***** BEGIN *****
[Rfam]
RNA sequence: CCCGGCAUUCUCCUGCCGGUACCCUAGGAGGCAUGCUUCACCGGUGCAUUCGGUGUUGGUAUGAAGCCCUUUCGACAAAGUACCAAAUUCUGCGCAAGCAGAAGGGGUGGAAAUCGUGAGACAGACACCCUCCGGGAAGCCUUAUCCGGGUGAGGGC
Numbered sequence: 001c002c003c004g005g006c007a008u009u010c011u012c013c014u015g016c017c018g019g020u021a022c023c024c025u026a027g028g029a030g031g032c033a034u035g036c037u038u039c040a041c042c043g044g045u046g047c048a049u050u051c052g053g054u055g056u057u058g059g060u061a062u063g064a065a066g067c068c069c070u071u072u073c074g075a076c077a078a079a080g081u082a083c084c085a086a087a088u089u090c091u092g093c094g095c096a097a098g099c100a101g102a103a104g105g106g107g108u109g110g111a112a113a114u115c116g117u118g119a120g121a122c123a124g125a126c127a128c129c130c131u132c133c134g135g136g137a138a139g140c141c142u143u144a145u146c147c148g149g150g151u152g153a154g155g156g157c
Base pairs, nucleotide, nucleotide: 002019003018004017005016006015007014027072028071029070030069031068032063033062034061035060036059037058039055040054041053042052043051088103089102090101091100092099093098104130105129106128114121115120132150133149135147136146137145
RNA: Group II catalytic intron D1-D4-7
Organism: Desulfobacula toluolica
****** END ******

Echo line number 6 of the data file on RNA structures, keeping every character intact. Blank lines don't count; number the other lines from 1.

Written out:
Organism: Desulfobacula toluolica